UNITED STATES—Judicial Watch announced it gained records by the Department of Justice (DOJ) on Friday, September 11. The records show that 27 cell phones on Special Counsel Robert Mueller’s investigative team at that time were “accidentally wiped” during the Trump probe.

The 87 pages of records show senior members of Robert Mueller’s Special Counsel’s Office (SCO) “accidentally” wiped phones multiple times.

A conservative educational foundation Judicial Watch reported that “in a table that appears to be a tabulation of Special Counsel’s Office reviews of phones used by Robert Mueller’s team for records-preservation purposes,” all data in 27 phones was wiped before the review was conducted. The report reads:

20 phones were “accidentally” wiped of data after being entered with wrong password multiple times. 2 phones of Andrew Weissmann, Kyle Freeny and Rush Atkinson, were wiped because they forgot passwords after setting it airplane mode. 1 phone was wiped clean without any explained reasons. There are no records that show Robert Mueller’s phone was reviewed.

FBI lawyer Lisa Page’s phone was reported as restored to factory settings when the inspector general’s office received it, and Strzok’s phone’s review reads that “No substantive texts, notes or reminders.”

“The pandemic of ‘wiped’ phones among the Mueller team requires a criminal investigation of this destruction of evidence and potential obstruction of justice and other crimes,”  Judicial Watch reported its President Tom Fitton’s comment, “The DOJ and FBI hid these records for nearly two years – which only adds to appearance of a cover-up.”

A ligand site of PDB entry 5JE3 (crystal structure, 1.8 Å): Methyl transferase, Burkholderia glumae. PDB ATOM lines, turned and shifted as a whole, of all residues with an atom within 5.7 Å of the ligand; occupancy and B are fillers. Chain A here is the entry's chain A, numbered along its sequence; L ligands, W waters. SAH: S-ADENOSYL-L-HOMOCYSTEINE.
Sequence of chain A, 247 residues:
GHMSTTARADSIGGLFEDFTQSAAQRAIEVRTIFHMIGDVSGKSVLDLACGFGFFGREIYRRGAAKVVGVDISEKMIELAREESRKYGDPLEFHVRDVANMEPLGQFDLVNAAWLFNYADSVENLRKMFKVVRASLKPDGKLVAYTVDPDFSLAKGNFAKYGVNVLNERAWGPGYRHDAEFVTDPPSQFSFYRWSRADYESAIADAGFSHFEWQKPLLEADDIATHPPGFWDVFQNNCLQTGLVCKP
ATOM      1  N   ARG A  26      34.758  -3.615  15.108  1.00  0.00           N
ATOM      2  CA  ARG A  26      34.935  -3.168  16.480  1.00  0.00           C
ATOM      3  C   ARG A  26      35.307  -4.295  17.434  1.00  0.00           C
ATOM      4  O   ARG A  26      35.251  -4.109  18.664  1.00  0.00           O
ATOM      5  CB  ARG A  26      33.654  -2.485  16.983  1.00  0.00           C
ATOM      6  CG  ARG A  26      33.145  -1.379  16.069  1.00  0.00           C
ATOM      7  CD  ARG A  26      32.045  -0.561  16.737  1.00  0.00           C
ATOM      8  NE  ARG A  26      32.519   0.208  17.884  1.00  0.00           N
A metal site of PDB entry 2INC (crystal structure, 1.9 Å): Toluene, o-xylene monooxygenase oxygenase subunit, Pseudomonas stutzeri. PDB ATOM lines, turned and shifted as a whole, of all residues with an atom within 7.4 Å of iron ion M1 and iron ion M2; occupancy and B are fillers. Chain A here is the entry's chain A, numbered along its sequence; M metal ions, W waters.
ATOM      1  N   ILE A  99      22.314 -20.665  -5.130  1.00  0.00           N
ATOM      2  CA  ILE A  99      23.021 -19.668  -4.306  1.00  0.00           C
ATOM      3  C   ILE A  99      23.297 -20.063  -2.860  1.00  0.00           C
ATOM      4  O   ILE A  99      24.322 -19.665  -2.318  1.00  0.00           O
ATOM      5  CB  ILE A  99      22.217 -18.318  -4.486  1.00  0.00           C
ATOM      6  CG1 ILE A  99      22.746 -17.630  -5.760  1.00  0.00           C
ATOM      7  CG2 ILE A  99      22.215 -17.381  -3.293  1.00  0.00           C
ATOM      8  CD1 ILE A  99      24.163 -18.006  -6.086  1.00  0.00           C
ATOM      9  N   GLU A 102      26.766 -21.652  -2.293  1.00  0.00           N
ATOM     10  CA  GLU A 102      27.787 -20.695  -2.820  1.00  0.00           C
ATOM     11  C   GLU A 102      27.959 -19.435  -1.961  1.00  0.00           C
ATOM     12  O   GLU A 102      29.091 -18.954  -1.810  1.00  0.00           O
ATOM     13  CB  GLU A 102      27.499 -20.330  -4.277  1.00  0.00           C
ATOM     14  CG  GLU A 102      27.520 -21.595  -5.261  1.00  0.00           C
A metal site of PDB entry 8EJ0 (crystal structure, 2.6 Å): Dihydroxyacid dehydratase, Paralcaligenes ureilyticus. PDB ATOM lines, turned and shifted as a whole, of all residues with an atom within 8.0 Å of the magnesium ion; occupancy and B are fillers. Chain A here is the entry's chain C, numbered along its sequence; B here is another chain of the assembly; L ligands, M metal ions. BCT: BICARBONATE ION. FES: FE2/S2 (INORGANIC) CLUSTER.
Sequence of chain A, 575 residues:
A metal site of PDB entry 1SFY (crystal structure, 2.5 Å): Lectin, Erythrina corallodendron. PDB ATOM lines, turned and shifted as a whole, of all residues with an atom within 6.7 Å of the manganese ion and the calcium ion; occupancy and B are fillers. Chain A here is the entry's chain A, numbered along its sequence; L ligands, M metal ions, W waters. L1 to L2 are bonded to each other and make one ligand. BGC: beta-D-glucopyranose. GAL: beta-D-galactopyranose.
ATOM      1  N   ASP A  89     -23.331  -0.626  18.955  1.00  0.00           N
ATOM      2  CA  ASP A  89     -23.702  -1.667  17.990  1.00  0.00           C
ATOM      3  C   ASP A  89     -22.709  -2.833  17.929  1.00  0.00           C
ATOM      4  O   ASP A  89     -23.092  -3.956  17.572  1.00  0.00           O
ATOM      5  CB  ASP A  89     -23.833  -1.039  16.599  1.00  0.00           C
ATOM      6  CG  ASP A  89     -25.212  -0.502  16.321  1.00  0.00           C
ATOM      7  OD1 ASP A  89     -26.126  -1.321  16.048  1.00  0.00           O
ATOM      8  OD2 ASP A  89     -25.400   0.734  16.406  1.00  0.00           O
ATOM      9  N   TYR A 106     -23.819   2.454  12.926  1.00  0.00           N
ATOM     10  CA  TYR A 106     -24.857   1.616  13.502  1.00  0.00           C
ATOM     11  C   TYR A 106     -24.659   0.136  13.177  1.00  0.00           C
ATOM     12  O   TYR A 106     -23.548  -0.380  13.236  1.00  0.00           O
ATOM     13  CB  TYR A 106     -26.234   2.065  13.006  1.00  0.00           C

The Trump-Russia investigation ended on July 24 in 2019, when Robert Mueller testified on Capitol Hill. Two years of investigation by Special Counsel could not verify Russia-Trump campaign relationship in the 2016 election, but found that the Russian government “interfered in the 2016 presidential election in sweeping and systemic fashion,” said Fox News.

According to Fox News, Office of Inspector General (OIG)’s final report concluded that “investigators found no intentional misconduct or political bias surrounding the probe’s launch and efforts to seek a controversial Foreign Intelligence Surveillance Act (FISA) warrant to monitor former Trump campaign adviser Carter Page in the early months of the investigation.” It points out “significant concerns with how certain aspects of the investigation were conducted and supervised,” regarding FBI’s investigation.